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By Laura Weislo American Chad Gerlach is back in the pro peloton after a five and a half year...
By Laura Weislo
American Chad Gerlach is back in the pro peloton after a five and a half year absence, and his return is giving a new meaning to the term 'clean cycling'. While cycling and drugs have unfortunately become synonymous, Gerlach's poison wasn't EPO, steroids or any other performance enhancing drug, it was crack and booze. His amazing story is told in detail in our latest feature.
A pro from 1995 until he succumbed to addiction in 2003, Gerlach spent most of the past six years drinking, using drugs and living on the streets in Sacramento, California. But with the help of his friends and family and a television show called "Intervention", he got into rehab and cleaned up his life.
His former teammate, Roberto Gaggioli, a director for the Amore e Vita team, was eager to help the 35-year-old get back on the bike after seeing him o the program. The team's owner, Ivano Fanini and his manager, son Cristian, were more than willing to give Gerlach a chance.
The Fanini family did the same for Valentino Fois, a former teammate of Marco Pantani who had also suffered from addiction problems. Sadly, Fois died in March of last year before he could complete his return to form.
Cyclingnews spoke to Gerlach, who just participated in his first two professional races in six years, the Giro della Provincia di Grosseto and Giro di Sardegna. He enjoyed the experience of racing alongside the world champion, Alessandro Ballan.
"I was getting photos taken with Ballan – and I was joking with the guys that I'm a tourist. The guys don't know what to make of me. They all know who I am. The Italian public is sort of in awe of my story – that I was on the street and now I'm racing with these guys. Nobody yells at me in the pack, they just kind of let me ride around. Like, 'be careful, we don't want him to relapse'," Gerlach laughed.
Jokes aside, cycling has proven to be a dangerous place for people with fragile mental states. Just look at Pantani, Jose Maria Jimenez, Graeme Obree, Frank Vandenbroucke. But Gerlach said he felt happy with his new team and confident in his rehabilitation.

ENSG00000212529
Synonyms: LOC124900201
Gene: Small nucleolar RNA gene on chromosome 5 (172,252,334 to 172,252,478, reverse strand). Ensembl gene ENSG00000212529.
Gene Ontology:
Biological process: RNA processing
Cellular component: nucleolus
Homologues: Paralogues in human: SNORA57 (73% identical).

"Cycling is not a good place for someone who doesn't have a strong mind, or someone who still feels the pull of drugs and alcohol. I think for me right now, I kind of got past the mental obsession to drink and use – it's gone away."
He knows that despite all the attempts to clean up the sport, performance enhancing drugs are still a "major problem", but at Amore e Vita-McDonald's, the message to live a clean life – sporting or otherwise – has gotten through. "I just try not to think about what's going on outside our team. Our message is obviously anti-drugs, and my case was good for that."
Ironically, Gerlach said he knew a lot of people were doing EPO back in the late '90s, and he could have easily gotten access to the drug, but he was afraid to even try it.
"Go figure, I was scared to take performance enhancing drugs. It's so funny to say this, but I was afraid of what it would do to my heart, my cardiovascular system, but then I'd get jacked up on crack. It doesn't make much sense. I think it has to do with my conscious – I wanted to be fair."
Sure, he might have dabbled in using some ephedra back in the day, but Gerlach sees a big difference between using a stimulant and blood transfusions and EPO. "Every cyclist takes a stimulant once in a while, that's like normal. To abuse that or to take something like a blood transfusion – that's just nutty.
"People who use drugs to get better at sports are idiots."
After a short rest following the Italian stage races, Gerlach is scheduled to resume racing in Northern France later this month.
Read the full interview.